While it is important to understand classical project management skills such as project planning and risk management, the way we apply these skills and the tools we use to manage these skills have changed dramatically in the agile world. A Microsoft Project plan and risk management in an excel sheet is not how you get success with your agile projects.
To be a successful business we need the triple-deep project managers and as leaders we need to be aware of this need when educating our project managers and when selecting project managers, especially to our important digital transformation projects.
The project manager who does not embrace the DevOps thinking will soon be history.
Let me start by saying that I am not an avionics expert – I’m a Technologist who fly a lot and am observant and curious. I hope that people who know more about avionics than me will share some of their knowledge.
The last two times I have flown back from Oslo my planes have been delayed – and both times due to airport conditions and not just “late incoming flights”. The first time the plane to Copenhagen ended up having a 2 hours delay due to snowy weather. You would think they were used to handle winter conditions in Norway and they also did a great job keeping the runway clear of snow, which of course delay flights due to limited availability of the runway. Then there was the aircraft luggage belt that froze (as an engineer I cannot see it as the biggest challenge to make a conveyor belt withstand Oslo weather) and a pull truck that couldn’t get traction as it was too slippery (again something that as an engineer you should be able to make a better solution for).
But really it is the more recent event that bugs me. It was a bit foggy around the airport (a few hundred meter visibility is my guess), which caused the pilots on my incoming flight to land with their radar-guided system that has been around for a long time and that should be able to land the plane smoothly without visibility (“please shut off your phones instead of fly-mode due to regulations”). My outgoing plane came in late as it had to circle to wait for a slot. The airport was not busier than usual but the rate of planes was decreased due to weather conditions.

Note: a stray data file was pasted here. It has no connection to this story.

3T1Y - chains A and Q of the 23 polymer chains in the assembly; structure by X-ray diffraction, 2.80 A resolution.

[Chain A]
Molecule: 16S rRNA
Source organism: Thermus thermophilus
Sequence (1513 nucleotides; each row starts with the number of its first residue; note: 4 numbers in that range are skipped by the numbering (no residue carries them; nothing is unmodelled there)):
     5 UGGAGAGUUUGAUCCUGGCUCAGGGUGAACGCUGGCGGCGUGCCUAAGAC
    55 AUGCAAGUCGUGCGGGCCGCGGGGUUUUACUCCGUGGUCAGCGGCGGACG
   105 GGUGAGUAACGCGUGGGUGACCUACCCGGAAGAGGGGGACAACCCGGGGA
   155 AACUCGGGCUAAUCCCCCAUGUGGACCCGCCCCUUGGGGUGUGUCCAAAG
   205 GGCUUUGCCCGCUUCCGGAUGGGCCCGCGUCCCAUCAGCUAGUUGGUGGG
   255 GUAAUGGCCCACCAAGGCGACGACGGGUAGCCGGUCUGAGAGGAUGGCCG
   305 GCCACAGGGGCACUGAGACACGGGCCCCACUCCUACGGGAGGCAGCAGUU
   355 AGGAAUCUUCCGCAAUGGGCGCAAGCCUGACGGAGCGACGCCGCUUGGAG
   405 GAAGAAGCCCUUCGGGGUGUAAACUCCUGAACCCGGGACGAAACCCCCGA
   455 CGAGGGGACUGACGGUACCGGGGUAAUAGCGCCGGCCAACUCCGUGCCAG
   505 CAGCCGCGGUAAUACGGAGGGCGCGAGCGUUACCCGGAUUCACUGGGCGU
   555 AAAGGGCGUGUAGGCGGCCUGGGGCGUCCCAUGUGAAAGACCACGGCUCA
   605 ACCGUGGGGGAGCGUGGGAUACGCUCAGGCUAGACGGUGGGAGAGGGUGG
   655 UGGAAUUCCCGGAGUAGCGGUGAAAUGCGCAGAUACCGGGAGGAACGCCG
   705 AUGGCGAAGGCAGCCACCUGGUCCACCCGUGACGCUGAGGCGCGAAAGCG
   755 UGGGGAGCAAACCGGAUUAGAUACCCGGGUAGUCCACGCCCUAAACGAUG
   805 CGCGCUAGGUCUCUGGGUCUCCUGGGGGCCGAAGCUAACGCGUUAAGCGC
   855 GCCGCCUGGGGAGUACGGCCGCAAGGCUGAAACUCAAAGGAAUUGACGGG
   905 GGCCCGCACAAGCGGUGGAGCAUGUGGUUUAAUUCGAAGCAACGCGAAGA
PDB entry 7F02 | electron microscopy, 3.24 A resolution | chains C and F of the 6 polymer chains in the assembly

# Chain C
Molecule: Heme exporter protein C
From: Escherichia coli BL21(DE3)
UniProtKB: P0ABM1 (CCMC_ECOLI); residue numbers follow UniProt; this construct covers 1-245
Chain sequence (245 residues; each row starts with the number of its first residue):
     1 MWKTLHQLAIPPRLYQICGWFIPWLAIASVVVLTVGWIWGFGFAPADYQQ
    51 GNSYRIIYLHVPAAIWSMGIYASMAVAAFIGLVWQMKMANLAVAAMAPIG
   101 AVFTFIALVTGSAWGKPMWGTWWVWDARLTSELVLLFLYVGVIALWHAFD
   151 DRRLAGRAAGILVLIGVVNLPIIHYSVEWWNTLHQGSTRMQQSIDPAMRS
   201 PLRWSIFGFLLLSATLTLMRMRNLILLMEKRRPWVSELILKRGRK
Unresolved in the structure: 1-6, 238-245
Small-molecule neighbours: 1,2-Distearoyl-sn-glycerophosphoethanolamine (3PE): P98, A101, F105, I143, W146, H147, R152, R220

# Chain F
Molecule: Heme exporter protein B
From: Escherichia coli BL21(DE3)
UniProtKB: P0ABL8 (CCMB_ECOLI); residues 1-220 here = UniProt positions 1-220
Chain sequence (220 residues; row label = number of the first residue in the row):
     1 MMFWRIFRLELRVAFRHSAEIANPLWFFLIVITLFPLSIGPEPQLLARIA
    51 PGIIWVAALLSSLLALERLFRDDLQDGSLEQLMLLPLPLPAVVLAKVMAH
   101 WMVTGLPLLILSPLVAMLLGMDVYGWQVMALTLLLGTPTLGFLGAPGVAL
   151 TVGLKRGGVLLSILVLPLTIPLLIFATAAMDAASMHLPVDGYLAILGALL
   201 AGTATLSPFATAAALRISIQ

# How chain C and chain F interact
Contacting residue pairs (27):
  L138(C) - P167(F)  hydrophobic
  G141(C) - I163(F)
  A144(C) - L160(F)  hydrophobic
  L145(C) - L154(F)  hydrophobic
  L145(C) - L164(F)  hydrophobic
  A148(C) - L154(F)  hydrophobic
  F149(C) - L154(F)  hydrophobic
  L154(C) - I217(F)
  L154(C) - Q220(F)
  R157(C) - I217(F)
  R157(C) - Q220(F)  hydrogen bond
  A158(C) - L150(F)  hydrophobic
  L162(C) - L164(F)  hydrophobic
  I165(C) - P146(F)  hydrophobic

That made me think. With autonomous cars people agree that they are safer than human-driven cars and some joke that soon it will not be legal to drive yourself. With all the safety equipment around aviation: ground radars, air traffic controllers, aircraft radars, and systems to land with no visibility, etc., why is it that pilots still need visuals to land the aircraft at the rate of normal operation? I would like to see data-driven autonomous (or rather pilot assisted because I feel safer with humans to interact in case of problems) flying to not deliberately introduce delays when the weather is foggy. Is anybody working seriously on that?
I take bus and train to the office and I used to have two apps to check the status of the service, one for the bus and one for the train – and a third app to plan any trips I needed to take. The bus app was very effective and intuitive to use, however the data was not always reliable. But you cannot blame the app for that.
The Copenhagen puplic transportation unit, DOT, made a genius move, they thought. Instead of the individual apps we now have a combined mobile webpage. UX out the door – I find myself not using this status check service any more. I do not bother to open the webpage, select that I want the status, select where I am, scroll down to get a rather confused list of bus and train services – and the data is not any better than before. Before the iPhone app store you would be happy to have any data at all when you were on the move, but today you don’t bother with information (that is not important) if you don’t have easy and user centred access.